A Winning Note Finance & Development, September 2016, Vol. 53, No. 3
Kazakhstan’s tenge has won several awards for best currency design
Many countries claim that their currency is appealing, but Kazakhstan has awards to back it up. In the two decades since the country introduced its own currency, the Kazakhstani tenge has won four first places and one runner-up in contests for the world’s prettiest banknotes.
Kazakhstan declared its independence in December 1991, the last of the former Soviet republics to do so. But it did not create its own currency until two years later. It was still using the ruble in July 1993 when Russia abruptly issued a new national currency and old Soviet banknotes flooded Kazakhstan, driving up prices and creating shortages of products. To regain control of its economy, Kazakhstan issued its own currency in November 1993, at a rate of 500 rubles to the tenge.
Vertical appealThe look of the national currency changed several times after 1993, and in 2006 the National Bank of Kazakhstan launched a new series that also became recognized as one of the most secure in the world. Designed by Mendybay Alin, the central bank’s senior designer, the series was intended to reflect the young country’s growing self-confidence, a link between its past and future. The vertical orientation of the notes was dictated by the inclusion of the Bayterek tower in the new capital city of Astana. “Bayterek” comes from a Kazakhstani legend and means “tree of life.” The notes in the Bayterek series also include an open palm to show the country’s openness to the world, Alin says.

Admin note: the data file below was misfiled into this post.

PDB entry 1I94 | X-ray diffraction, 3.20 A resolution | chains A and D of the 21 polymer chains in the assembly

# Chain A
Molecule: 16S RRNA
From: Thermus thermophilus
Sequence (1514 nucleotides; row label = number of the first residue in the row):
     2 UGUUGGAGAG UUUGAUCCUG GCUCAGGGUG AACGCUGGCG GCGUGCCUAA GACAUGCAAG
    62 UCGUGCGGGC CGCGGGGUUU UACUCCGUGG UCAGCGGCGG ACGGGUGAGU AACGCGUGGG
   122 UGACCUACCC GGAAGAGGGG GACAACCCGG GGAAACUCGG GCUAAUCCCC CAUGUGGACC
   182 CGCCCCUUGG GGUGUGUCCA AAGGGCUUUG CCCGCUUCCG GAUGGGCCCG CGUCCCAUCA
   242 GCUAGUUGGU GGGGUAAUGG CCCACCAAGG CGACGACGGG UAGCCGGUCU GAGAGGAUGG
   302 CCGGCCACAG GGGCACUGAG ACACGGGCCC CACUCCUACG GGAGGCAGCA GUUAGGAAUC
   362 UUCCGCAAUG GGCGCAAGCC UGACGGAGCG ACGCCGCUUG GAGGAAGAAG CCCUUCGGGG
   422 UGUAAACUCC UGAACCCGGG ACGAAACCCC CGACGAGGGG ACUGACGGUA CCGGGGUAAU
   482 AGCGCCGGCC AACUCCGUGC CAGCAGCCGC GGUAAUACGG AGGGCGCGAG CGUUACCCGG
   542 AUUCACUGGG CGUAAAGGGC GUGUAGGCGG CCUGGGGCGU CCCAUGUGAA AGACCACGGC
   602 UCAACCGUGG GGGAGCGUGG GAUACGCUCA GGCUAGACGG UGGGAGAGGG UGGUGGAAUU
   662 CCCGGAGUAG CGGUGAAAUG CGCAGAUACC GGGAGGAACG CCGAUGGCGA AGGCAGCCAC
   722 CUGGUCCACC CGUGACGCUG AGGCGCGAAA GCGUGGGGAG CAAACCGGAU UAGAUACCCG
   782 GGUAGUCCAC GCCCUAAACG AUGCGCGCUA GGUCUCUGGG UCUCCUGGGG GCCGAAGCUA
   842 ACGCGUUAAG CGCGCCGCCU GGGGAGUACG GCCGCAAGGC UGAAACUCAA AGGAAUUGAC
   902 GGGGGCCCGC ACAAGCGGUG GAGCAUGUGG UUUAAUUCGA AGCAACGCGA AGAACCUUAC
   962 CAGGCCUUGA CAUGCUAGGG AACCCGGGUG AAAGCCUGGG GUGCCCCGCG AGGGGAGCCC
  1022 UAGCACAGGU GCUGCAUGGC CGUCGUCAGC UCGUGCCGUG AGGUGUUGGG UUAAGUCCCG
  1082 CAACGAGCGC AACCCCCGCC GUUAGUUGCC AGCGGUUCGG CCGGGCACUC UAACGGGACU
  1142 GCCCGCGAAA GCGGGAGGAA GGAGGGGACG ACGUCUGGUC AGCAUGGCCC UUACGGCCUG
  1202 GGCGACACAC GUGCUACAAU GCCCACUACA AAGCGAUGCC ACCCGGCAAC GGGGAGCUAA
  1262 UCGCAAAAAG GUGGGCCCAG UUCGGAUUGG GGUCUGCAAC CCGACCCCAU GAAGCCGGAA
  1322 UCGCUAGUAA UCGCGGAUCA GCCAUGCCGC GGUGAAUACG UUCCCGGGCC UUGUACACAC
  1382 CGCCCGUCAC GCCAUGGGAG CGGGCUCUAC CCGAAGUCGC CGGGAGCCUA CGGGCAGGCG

The T 10,000 note from the 2006 series started the winning streak when it was named best new banknote by the International Association of Currency Affairs (IACA) in 2007. Four years later the International Bank Note Society (IBNS) named the T 10,000 commemorative note—issued to celebrate 20 years of Kazakhstani—banknote of the year. In 2012, the new T 5,000 note won best in show, and again in 2013 the tenge took the top IBNS award, for a commemorative T 1,000 note.
The commemorative T 1,000 banknote stands out for its rich, warm-color hues and an elegant image of General Kul Tigin of the Second Turkic Kaganate, or empire, on the vertical front. On the horizontal back, a drawing of Turkic warriors on horseback is set against a monument with Turkic writing at Kul Tigin’s...